If you have a study Bible, it may have an introduction to each book that explains why the book was written and to whom it was written. Understanding this is key — God had a specific meaning in mind for each verse the Bible contains. We don’t read with the lens of “what does this verse means to me?” — it wasn’t written for us to apply to our lives like the words of a fortune cookie. We read with the lens of “God, help me understand and know You better.” And as we know Him, He changes our hearts and we hear His voice.
Ask God to show you the truth of who He is as you read. It’s you and Him. Just talk to Him. Read about Him. Study His words. And get to know Him. The Holy Spirit, our Teacher, meets you there.
Find a structure that works for you.
There are methods and plans and all kinds of helps out there to provide structure for Bible reading, if you want or need it. Some people use reading plans that tell them what to read every day. Some of those plans read straight through the Bible from front to back. Some read a little in the Old Testament (the first part of the Bible, which tells the story of God’s people before Jesus came) and the New Testament (the second part, which tells the story of Jesus’ coming) each day. Some read a passage from Psalms and Proverbs every day.
For me, the thing that’s been most effective is a plan that has me reading in several different places in the Bible at one time, with a little bookmark for each section. That may sound intimidating, but I like it because it isn’t dated or divided by daily readings. If I want to read something from all of the sections, I can, or if I want to only read one and really meditate on it and pray over it for a long time that day, I can. That way I’m always moving forward but never falling behind, and I never feel like I have to frantically catch up. I have time to take a deep breath and really sit with one passage, if it feels like that’s what God is leading me to do that morning. I can pray over it. I can read it out loud.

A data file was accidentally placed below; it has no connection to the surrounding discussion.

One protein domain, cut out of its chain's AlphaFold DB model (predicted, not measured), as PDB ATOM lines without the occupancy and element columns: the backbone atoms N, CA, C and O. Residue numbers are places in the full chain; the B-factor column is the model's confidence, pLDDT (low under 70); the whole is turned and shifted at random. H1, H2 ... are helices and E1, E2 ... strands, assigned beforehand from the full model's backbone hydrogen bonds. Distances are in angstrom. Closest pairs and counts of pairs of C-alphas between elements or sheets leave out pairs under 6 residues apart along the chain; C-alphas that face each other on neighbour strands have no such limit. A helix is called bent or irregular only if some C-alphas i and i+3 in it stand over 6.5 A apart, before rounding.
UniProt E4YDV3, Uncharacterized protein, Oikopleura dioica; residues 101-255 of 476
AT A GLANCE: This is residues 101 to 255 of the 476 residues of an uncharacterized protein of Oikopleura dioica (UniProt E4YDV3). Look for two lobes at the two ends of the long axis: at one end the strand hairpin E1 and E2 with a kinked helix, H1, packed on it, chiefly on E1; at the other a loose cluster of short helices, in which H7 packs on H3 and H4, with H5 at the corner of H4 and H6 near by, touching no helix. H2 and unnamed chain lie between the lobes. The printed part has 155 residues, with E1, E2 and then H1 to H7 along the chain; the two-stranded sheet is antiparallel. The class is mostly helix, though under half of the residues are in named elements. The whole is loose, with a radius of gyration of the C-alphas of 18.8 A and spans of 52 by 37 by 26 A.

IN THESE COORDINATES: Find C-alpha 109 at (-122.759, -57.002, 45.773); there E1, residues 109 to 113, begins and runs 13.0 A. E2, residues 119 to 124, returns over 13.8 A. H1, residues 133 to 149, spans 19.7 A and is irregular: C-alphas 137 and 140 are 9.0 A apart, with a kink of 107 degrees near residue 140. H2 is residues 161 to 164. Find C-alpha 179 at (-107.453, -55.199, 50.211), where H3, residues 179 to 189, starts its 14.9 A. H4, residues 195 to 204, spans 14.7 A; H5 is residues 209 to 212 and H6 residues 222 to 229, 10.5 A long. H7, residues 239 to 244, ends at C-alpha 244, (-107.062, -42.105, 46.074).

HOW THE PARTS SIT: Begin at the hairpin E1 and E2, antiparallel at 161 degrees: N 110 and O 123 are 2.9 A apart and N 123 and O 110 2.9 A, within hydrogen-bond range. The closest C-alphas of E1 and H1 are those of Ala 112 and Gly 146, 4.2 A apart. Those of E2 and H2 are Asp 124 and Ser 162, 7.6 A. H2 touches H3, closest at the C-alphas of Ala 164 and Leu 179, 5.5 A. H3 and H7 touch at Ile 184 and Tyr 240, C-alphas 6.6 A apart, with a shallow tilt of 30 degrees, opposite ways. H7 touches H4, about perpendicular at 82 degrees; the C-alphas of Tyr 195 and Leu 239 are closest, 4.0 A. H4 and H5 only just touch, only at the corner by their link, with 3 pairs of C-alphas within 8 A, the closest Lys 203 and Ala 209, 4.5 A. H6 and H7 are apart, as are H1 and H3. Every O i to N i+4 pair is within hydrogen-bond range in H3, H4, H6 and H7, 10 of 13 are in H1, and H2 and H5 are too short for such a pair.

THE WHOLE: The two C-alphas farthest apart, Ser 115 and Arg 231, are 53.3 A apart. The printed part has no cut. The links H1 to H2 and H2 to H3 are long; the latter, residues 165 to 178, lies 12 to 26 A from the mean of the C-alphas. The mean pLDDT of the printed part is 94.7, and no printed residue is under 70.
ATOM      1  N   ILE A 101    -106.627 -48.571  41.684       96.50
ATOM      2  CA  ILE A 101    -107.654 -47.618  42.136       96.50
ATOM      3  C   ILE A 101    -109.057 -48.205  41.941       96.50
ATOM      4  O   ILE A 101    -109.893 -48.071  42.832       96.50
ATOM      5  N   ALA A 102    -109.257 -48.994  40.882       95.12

With that kind of plan, I feel disciplined but not legalistic, and that works for me. Something else might work really well for you. Just try a few options. See what happens. Just whatever you do, stick with it.
Here’s the plan I use right now:
And here are a few other options:
- Click here for a plan that starts at the beginning and reads straight through to the end in one year.
- Click here for a plan that does the same thing but slower – in two years instead of one.
- Click here for a plan that reads chronologically through the Bible based on the storyline, not the order of the books.
Read. Read some more. And as you read, let the Words soak in.
Give yourself the time and space to read a passage, reread it verse by verse, let the words soak into your mind and heart. Let the truth wash over you in a way that it sticks. Memorize verses and passages that speak needed truth to your soul. Make sticky notes. Write it in your mirror. Whatever it takes for you to write it on your heart, because that’s when it will begin to change your life.
Journal, if you like.
When I read, I also journal, which works really well for me — but I know not everyone loves journaling. I write what God is teaching me, I write verses that jump out at me, and sometimes I write out my prayers, though my favorite way is to say them out loud, just talking with God like He’s in the room with me. (He is.) Sometimes I listen to worship music, and I draw pictures in my journal of the things I learn and love about God. I’m not artistic, but it helps me meditate on those things and gives me visuals to remember who He is.
Talk with others.
Connect with a local small group that values studying the Bible together too — that’s a great way to learn from what others are doing and learning. Even though our relationship with God is really personal, it was also meant to be lived in community. In talking about what God’s teaching us in His Word, we sharpen each other.
So that’s enough from me — it’s time for me to leave you to start working out what this looks like with God. I’d love to hear what you’re learning — drop me a line in the comments below or, if you’d rather, here.